At Penn, I was involved in a number of research activities. Each one is highlighted below with a brief explanation of what the work entailed and links to relevant publications.
My masters thesis was on developing a software framework for characterizing and simulating wireless network optimization algorithms for interference-limited wireless networks. My advisor was Prof. Alejandro Ribeiro. You can read the thesis here.
Medical Device Connectivity
This work started off as an independent study looking at a wireless plug-and-play patient-to-medical-environment interface for vital sign monitoring called the the patient personal interface (PPI). It then evolved into the medical device dongle (MDD), an open-source, standards-based platform for interoperable medical device connectivity. The MDD is supposed to enable research in interopable medical device connectivity as well as the applications that such connectivity enables. This work done under the supervision of Prof Insup Lee as part of the PRECISE Center‘s work on medical cyber-physical systems. It resulted in a publication, demo presentation, and competition finalist entry listed below. You can find out more about the MDD here. The project has evolved into the Open Health Connector.
- Philip Asare, Danyang Cong, Santosh Vattam, Baek-Gyu Kim, Shan Lin, Oleg Sokolsky, Margaret Mullen-Fortino and Insup Lee, “The Medical Device Dongle: An Open-Source Standards-Based Platform for Interoperable Medical Device Connectivity”, 2nd ACM SIGHIT International Health Informatics Symposium (IHI 2012). Miami, FL.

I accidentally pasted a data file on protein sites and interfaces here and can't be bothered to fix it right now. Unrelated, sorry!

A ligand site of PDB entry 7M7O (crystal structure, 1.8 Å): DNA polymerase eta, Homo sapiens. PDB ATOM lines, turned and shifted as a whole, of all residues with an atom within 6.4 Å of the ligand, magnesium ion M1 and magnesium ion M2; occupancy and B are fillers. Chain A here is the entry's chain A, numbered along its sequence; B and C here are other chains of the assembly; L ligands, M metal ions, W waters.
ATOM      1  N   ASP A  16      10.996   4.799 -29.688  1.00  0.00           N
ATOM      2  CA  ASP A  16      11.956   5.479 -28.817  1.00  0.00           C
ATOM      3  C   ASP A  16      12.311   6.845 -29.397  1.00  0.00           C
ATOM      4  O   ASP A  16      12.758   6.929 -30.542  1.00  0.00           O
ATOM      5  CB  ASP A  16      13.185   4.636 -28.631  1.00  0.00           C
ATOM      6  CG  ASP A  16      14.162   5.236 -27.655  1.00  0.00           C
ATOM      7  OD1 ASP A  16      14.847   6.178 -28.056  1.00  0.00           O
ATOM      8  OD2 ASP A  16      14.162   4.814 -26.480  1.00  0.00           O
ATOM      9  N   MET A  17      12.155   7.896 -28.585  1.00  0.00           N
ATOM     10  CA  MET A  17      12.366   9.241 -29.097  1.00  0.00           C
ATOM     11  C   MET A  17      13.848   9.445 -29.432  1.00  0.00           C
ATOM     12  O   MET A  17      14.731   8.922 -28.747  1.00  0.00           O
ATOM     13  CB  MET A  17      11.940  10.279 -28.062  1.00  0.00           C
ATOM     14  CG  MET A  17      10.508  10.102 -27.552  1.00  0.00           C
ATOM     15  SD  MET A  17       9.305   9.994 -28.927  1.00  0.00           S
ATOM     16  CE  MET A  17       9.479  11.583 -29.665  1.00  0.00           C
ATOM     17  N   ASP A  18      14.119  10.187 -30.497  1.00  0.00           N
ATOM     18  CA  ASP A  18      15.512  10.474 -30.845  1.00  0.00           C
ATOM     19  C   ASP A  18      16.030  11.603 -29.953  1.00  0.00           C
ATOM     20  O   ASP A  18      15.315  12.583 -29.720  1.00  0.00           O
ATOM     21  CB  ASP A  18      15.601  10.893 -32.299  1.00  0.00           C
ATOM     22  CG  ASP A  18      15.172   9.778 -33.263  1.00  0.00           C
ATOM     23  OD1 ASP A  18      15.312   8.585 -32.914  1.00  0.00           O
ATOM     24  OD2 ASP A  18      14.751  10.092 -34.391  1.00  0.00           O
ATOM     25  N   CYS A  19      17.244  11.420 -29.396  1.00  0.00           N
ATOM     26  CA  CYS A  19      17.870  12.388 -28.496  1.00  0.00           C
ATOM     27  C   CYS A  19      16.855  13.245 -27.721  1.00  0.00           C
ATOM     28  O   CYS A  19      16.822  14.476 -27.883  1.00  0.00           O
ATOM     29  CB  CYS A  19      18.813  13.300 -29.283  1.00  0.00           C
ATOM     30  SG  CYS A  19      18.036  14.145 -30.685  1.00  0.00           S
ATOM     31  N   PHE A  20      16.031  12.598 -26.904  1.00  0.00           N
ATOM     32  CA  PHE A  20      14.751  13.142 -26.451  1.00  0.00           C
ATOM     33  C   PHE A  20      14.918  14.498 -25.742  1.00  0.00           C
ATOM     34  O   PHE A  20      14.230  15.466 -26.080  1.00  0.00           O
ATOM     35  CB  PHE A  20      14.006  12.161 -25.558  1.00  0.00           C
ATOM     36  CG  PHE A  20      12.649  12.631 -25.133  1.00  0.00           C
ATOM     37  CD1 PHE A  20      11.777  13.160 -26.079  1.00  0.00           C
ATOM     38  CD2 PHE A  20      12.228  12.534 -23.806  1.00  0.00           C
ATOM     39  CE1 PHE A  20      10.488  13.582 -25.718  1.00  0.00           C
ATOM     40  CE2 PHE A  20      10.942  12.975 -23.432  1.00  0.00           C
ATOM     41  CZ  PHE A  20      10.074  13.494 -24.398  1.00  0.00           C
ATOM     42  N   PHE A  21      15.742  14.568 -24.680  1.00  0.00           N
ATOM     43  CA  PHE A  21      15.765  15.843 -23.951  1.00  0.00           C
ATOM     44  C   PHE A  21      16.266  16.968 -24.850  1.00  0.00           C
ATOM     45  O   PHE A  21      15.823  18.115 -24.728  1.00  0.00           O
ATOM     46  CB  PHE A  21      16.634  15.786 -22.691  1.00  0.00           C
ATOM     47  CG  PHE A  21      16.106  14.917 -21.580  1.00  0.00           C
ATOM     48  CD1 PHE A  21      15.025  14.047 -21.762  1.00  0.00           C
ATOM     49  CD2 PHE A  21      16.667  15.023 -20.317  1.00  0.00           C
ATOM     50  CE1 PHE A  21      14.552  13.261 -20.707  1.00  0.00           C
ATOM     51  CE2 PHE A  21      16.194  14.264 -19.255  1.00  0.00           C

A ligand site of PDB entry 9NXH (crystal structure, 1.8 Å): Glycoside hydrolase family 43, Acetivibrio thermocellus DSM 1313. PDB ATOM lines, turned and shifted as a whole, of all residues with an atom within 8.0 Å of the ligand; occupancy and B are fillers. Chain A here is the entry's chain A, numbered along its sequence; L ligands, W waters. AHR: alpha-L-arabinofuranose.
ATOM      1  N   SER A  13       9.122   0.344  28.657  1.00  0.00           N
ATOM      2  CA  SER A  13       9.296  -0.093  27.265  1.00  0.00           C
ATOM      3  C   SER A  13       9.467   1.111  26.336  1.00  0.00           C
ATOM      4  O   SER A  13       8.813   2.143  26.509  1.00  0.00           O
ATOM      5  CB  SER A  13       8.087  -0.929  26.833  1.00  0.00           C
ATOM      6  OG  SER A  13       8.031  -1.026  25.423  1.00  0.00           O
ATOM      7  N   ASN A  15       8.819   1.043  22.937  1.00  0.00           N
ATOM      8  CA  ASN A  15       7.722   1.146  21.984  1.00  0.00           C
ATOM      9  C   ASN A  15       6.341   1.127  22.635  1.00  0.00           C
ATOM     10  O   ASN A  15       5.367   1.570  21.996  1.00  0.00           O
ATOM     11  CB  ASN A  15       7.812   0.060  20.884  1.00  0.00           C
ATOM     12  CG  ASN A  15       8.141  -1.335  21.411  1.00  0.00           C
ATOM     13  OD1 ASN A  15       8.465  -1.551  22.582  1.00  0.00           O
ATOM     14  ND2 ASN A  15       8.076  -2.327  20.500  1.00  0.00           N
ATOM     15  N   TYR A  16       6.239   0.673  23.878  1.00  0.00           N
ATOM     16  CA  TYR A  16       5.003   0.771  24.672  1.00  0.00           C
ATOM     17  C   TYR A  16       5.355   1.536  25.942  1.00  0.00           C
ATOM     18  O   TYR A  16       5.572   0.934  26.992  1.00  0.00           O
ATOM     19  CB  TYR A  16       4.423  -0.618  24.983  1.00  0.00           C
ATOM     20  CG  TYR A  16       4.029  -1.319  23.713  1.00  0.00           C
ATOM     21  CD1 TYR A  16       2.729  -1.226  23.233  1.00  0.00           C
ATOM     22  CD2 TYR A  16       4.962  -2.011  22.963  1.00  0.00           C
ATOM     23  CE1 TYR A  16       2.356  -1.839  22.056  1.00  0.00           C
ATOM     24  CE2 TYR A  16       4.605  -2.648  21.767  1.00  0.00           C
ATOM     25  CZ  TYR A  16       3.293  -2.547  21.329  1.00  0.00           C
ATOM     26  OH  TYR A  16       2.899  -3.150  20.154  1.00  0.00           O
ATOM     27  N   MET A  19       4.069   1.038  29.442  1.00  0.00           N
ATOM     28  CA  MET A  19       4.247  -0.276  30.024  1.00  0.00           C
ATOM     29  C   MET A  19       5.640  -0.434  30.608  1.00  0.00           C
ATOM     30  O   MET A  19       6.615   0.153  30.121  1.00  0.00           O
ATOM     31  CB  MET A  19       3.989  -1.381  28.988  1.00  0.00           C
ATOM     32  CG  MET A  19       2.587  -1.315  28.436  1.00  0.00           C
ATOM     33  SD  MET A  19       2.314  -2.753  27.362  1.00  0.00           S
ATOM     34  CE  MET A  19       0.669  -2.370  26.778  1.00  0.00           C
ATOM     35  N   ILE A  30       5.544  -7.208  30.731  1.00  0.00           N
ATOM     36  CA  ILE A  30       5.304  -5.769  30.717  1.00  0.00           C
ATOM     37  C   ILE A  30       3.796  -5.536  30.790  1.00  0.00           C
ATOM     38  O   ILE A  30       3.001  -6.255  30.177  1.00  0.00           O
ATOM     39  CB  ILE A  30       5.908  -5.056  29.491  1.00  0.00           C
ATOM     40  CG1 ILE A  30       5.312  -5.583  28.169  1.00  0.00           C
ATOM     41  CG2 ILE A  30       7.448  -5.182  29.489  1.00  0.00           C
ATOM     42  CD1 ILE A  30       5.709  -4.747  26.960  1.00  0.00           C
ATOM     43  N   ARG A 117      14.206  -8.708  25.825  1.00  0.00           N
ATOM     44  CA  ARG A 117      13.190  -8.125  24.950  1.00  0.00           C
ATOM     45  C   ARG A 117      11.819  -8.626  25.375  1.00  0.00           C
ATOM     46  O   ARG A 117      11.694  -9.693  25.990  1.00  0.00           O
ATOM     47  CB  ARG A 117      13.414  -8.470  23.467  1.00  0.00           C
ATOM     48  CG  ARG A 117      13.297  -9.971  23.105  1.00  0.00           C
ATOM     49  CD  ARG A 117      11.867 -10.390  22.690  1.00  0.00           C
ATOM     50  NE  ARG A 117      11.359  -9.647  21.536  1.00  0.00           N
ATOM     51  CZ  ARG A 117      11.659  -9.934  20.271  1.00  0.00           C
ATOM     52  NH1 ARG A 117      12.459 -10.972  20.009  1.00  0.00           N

- Philip Asare, Danyang Cong, Santosh Vattam, BaekGyu Kim, Shan Lin, Oleg Sokolsky, Margaret Mullen-Fortino, Insup Lee, “Demo of the Medical Device Dongle: An Open-Source Standards-Based Platform for Interoperable Medical Device Connectivity.” Wireless Health 2011(WH’11), San Diego, CA.
- Danyang Cong, Santosh Vattam, Philip Asare, Daniel Ge, Andrew, King, Insup Lee, Oleg Sokolsky, BaekGyu Kim, “Medical Device Dongle Service: An Android Library for Coordinated Medical Device Applications”, Android Competition, Embedded Systems Week 2011 (ESWeek’ 11). Taipei, Taiwan.
Gesture-based Input Device for Human-Computer Interactions
This work involved designing a MEMS-sensor-based hand shape and hand motion capture system and developing a method for representing captured hand shapes to enable a gesture-based (sign language) input device for computers. This was independent research funded by Prof. Nader Engheta and resulted in the a publication.
- Asare, P., “A sign of the times: a composite input device for human-computer interactions,” IEEE Potentials, Vol.29, No.2, pp.9-14, March-April 2010
RF-Acoustic Hybrid Technique for Behind Obstacle Imaging
This work involved developing efficient models of objects of various shapes and materials in COMSOL to determine their acoustic resonance frequencies. This work was done under the supervision of Prof. Nader Engheta.